386. Where you would ordinarily expose four seconds, for this method of developing you should give at least six seconds, and if black backgrounds are used double the ordinary exposure, or eight seconds will be better. You must supply your detail by the exposure. The rest you obtain in developing. The slow process of developing, which is applied in this instruction, will, with a full exposure on a fast plate, give you the same excellent results as a long exposure would give you on a slow plate in which the action is so slow that a long exposure does not fog the plate. The emulsion of a slow plate has more the speed of a slow bromide paper on which the action of light is slow, and, therefore, long development does no harm. Such plates are too slow to use for portrait work, and are generally used on lantern slides, where the most delicate lights must be retained, and the different color-
Illustration No. 13 Special Development of White Drapery See Paragraph No. 390.
387. Slow plates are also used extensively for copying, as they produce the best results, and of course quick exposures are not necessary. For portrait work, in order to retain expression and avoid moving of the subjects, a quicker exposure must be made. To accomplish this and retain the same relative color value that a slow plate would give, a faster plate is used, which will be fully exposed with half the time necessary for a slow plate, and when developed according to the special formula, will give practically the same results as the slow plate requiring a much longer exposure.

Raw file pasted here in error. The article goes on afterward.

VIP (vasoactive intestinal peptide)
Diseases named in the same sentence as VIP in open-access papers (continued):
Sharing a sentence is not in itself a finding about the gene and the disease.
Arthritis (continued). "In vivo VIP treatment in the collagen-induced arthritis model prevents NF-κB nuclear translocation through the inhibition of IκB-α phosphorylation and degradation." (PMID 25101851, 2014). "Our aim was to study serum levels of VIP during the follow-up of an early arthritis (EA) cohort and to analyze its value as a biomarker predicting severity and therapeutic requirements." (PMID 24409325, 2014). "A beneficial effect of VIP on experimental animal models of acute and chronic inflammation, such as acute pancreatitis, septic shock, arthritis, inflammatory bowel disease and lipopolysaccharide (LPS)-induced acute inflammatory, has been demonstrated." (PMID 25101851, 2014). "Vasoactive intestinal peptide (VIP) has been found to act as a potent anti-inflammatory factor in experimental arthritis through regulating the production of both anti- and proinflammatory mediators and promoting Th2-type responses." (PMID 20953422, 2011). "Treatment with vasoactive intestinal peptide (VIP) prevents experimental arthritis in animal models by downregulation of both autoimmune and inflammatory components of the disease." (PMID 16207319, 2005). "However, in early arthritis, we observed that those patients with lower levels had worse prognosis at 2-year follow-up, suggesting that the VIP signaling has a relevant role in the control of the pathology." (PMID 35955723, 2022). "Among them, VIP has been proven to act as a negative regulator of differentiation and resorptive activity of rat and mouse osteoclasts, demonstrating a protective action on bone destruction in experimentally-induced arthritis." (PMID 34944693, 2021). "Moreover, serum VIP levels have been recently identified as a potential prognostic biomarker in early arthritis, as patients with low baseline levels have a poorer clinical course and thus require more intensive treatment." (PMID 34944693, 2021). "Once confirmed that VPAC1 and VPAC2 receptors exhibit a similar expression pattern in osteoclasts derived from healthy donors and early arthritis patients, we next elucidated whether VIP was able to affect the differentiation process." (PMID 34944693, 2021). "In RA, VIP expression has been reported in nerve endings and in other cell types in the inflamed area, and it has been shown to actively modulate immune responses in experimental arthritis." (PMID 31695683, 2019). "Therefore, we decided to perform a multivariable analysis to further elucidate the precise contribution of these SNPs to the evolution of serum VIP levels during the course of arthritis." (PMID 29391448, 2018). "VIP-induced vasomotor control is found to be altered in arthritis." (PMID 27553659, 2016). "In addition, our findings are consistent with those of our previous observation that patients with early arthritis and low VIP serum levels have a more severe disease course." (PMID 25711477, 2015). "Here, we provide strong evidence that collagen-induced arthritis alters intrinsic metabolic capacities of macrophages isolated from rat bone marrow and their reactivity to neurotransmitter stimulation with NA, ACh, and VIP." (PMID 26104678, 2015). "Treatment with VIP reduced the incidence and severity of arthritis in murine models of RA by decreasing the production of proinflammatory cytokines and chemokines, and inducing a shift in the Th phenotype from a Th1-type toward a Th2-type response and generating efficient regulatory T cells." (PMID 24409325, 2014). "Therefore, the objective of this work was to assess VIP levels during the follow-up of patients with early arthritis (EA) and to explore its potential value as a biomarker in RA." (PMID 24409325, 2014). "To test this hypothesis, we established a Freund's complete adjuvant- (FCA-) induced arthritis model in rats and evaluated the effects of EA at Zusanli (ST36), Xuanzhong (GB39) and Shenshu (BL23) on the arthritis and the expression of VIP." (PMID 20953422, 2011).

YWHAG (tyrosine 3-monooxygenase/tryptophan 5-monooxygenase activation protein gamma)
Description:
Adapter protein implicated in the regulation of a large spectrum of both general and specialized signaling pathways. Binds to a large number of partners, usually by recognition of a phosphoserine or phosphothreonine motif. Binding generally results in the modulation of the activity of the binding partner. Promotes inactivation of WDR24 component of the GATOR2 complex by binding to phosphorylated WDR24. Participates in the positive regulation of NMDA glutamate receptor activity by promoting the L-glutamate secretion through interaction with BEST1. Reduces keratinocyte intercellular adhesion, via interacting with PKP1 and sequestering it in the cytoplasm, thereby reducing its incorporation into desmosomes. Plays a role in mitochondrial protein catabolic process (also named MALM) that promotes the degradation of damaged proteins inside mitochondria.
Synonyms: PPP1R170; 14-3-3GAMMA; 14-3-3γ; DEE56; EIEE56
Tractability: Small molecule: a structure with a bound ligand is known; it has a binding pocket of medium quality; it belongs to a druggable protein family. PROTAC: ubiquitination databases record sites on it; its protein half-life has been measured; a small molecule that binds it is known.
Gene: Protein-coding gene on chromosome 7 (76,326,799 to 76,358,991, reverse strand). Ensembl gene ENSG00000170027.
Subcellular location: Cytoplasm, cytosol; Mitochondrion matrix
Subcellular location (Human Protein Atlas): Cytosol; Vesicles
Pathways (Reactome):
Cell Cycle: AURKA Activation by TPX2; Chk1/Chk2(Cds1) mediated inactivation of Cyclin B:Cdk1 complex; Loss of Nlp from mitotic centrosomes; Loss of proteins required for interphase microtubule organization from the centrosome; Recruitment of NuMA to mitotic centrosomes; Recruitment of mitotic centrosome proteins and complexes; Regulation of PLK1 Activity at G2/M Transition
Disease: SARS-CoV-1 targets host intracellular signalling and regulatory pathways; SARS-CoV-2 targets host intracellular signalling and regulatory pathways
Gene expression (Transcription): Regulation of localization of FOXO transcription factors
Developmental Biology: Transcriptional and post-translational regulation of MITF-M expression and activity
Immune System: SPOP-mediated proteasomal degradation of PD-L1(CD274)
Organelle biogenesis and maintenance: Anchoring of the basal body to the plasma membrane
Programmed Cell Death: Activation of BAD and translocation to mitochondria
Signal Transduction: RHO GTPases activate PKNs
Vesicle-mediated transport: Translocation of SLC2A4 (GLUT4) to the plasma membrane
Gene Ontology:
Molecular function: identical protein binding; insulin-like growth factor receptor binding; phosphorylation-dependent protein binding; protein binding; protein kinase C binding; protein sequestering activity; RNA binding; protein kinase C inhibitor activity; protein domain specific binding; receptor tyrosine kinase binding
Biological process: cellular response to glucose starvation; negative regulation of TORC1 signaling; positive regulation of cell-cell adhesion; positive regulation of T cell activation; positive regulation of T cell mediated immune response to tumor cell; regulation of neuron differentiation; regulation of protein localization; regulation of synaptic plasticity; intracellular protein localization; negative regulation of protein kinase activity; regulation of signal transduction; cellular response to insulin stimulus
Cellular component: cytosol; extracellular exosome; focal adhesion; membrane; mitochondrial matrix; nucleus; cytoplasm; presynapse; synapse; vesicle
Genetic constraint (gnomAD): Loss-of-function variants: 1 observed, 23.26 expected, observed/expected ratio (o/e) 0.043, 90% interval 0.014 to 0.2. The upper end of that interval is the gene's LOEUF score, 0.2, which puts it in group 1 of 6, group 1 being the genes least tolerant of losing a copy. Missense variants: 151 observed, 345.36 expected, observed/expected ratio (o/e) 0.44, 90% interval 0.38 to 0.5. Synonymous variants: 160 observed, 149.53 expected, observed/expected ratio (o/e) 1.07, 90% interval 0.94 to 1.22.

388. But even the fast plate must be timed fully, and for white drapery almost double the regular time must be given. With ordinary development this would be entirely too much and would produce a flat negative. But as you secure your detail in the exposure, you must time for the shadows, which must be as fully-timed as the highlights, and then treated with the special developer. For formula and method of developing see paragraph 370, which should be read very carefully, and thoroughly understood before applying.
389. In portraiture there are many obstacles that can be overcome by this method of development, that would be impossible with the ordinary method.
390. The slow process of development permits one to build up locally any parts that seem to lag in the developer. For instance, if the hair is of a very dark color, or the shadows in drapery a trifle heavy, or the detail in black feathers on a hat lag a trifle in the developing, by dipping the finger in a weak solution of carbonate of soda, and applying to the parts you wish built up, will cause them to develop more rapidly. The least amount of carbonate will attack the parts applied almost instantly; therefore the carbonate must be applied cautiously, and the solution must be diluted, but by proper manipulation any desired result can be obtained. After some little practice one will learn to appreciate the extraordinary value of this method for special work. See Illustration No. 13, of portrait developed by this method.
391. The principal four points to remember for the successful application of the special development are: -